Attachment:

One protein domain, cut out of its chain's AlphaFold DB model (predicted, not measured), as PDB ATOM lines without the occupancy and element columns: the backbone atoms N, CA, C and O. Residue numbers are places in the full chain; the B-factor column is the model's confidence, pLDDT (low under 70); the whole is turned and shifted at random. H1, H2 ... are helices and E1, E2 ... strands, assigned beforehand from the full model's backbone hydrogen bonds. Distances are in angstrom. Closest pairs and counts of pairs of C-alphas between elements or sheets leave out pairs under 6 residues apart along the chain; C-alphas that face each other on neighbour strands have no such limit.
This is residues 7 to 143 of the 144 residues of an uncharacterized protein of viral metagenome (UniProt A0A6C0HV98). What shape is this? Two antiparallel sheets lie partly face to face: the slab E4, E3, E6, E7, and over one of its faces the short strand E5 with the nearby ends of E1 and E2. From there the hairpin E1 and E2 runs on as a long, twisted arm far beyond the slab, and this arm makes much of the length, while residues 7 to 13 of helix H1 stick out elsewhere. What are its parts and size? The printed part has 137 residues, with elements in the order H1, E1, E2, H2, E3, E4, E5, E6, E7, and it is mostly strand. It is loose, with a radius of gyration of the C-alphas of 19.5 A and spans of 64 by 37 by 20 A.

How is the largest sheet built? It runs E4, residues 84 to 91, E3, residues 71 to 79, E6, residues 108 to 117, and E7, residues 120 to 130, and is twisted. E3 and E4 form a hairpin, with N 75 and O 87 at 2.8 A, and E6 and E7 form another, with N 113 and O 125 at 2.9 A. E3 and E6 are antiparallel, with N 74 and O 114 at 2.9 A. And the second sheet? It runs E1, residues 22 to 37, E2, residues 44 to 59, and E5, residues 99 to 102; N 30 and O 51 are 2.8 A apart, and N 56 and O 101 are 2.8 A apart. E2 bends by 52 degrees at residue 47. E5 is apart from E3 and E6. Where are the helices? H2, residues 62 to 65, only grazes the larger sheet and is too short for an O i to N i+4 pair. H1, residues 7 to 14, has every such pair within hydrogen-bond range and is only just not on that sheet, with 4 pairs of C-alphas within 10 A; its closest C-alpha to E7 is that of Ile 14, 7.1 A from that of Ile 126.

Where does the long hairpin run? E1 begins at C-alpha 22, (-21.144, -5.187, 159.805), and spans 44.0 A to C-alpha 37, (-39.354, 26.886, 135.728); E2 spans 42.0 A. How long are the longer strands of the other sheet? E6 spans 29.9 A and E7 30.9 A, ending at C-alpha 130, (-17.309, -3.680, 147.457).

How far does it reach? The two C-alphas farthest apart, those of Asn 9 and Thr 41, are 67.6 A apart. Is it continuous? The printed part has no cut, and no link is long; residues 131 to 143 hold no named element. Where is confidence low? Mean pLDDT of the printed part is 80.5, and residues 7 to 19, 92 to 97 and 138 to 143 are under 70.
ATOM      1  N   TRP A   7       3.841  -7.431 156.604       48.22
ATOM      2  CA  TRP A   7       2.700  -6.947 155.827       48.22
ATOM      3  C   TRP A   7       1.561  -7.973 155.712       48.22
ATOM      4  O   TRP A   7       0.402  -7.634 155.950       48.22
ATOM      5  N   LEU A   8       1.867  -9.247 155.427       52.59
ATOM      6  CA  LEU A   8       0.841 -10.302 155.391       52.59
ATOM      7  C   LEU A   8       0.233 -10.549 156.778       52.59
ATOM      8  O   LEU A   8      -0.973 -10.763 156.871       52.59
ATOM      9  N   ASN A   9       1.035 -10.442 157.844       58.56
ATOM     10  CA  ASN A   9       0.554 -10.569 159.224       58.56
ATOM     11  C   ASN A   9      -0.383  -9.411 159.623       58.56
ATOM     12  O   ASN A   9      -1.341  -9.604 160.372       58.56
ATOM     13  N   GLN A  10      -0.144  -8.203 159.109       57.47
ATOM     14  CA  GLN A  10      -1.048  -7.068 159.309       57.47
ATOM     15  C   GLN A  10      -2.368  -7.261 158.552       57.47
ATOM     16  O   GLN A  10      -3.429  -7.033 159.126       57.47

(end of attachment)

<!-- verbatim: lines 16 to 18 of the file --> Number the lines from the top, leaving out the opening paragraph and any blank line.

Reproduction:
ATOM     12  O   ASN A   9      -1.341  -9.604 160.372       58.56
ATOM     13  N   GLN A  10      -0.144  -8.203 159.109       57.47
ATOM     14  CA  GLN A  10      -1.048  -7.068 159.309       57.47